Newbie #2, Jennie, Transport Coordinator

“Coming from a non-oil spill background, the FDD was a whole new ball game, and a very unique learning experience. In the days leading up to the drill, there were only a few things I knew: I was going to play the role of Transport Coordinator, we had one first responder team and a few wildlife recovery teams, and we would be staged at the OSPR Office in Fairfield. The rest? All in the hands of the controllers. Which, in a way, was the best part about the drill! I never knew what was coming next, and they really kept me on my toes. Luckily for me though, the controllers did an excellent job at not only keeping me busy but helping me learn as much as possible along the way. As Transport Coordinator, it was my job to coordinate the transport of the animals between the field recovery teams, Field Stabilization sites, and the Primary Care Facility. Which, as you can probably imagine, required lots of phone calls, text messages, and some major strategic planning. Especially because of the number of animals we had, the fact that they were spread out over so many different sites, and the fact that I had only one transporter to do it all! On top of that, I had injects thrown at me left and right by the controllers, which actually made things quite exciting. Particularly when one of the birds that was being transported escaped its box and became loose inside the vehicle en route to the Primary Care Facility, and when my transport driver theoretically locked the keys inside the vehicle! However, with the guidance of the Wildlife Recovery Group Supervisor, the Field Stabilization Group Supervisor, Field Stabilization Staff, my wonderful transport driver, and my handy dandy Transport Coordinator Guide, we made it work! It might have been a two-day whirl wind, but I’m already looking forward to whatever challenges the controllers come up with for next year!”

Newbie #3, Lorraine, Response Veterinarian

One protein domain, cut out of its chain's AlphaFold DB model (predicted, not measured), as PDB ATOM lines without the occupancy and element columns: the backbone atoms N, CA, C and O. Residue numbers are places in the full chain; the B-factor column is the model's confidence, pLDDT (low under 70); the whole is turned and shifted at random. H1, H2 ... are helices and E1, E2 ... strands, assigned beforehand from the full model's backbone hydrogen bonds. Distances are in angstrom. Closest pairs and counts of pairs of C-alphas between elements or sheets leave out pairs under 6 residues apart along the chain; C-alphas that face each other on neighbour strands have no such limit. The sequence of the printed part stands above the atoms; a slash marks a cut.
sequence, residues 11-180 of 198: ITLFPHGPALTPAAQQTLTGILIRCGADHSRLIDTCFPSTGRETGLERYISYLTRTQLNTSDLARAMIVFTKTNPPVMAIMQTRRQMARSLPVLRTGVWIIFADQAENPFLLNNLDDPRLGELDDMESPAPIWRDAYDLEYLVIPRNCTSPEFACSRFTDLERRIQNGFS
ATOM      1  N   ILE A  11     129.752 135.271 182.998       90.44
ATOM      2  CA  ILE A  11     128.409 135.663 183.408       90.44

“We received our spill notification at 07:49 on Tuesday. We had a team meeting at 08:30, and within four hours, we were fully packed and headed out to SFBOWCEC to set up our Primary Care Facility. Drill staff were hired and by the afternoon I was working with our Care Operations Specialist (Sam Christie), IBR’s staff veterinarian (Becky Duerr), IBR’s Response Services Manager (Michelle Bellizzi), and SFBOWCEC’s Wildlife Center Manager (Isabel Luevano) to create a patient exam, fluid, nutrition, and triage plan. Shortly thereafter we received our first two WEGR (Western Grebe) patients, assessed and settled them in for the night, and I headed home to write up the protocols for the next day. At 07:00 on Wednesday morning, we oriented our volunteers and prepped the Intake and Pre-wash Care rooms for patients. Just when I was feeling almost prepared, I received my first inject: ‘The USDA CDFA is requesting a written protocol for preventing introduction and spread of velogenic Newcastle Disease (vND) in your facility.’ At almost the same moment, one of our two patients from the night before was found in respiratory distress and having neurological signs. As soon as Becky and I assessed the bird and came up with a plan, I doffed (removed) my Tyvek and ran to the office to type out a vND protocol. Meanwhile, 10 more birds, including one DCCO (Double-crested cormorant) arrived at the Facility and the Processing and Intake teams were working furiously to get them logged, triaged, and treated. After donning (putting on) and doffing my Tyvek what felt like at least 10 more times, I met with a USDA representative who notified me that any cormorants we took in would need to be quarantined. Cormorants are a species known to be susceptible to large vND outbreaks, and the USDA wanted to be extra cautious given the (actual) recent case of vND in the area. It quickly became a game of ‘figure out which birds had been exposed to the cormorant so that we could quarantine them too.’ We identified six birds exposed to the cormorant, and after working with the Pre-wash Care team to designate a quarantine area, I doffed my Tyvek once again and ran to the office to research river otter sedation protocols for the oiled river otter mother and three pups that had just arrived. Meanwhile, an oiled tiger salamander arrived (an endangered species), and, donning my Tyvek again, we went in search of an appropriate amphibian enclosure. Other injects included a staff veterinarian getting stabbed by a needle and having to go to the doctor, a volunteer dropping a tray of blood tubes and us having to re-draw blood from six birds, a volunteer being bitten by a river otter and having to go to the emergency room, and well, you get the idea. And this was all before 2pm! Overall, the pace was quick, the vibe was efficient yet supportive and kind, and the injects and drill scenario were very realistic. Although we can’t ever be completely prepared for any situation, I definitely felt this drill helped me to better understand my role and be as prepared as possible.”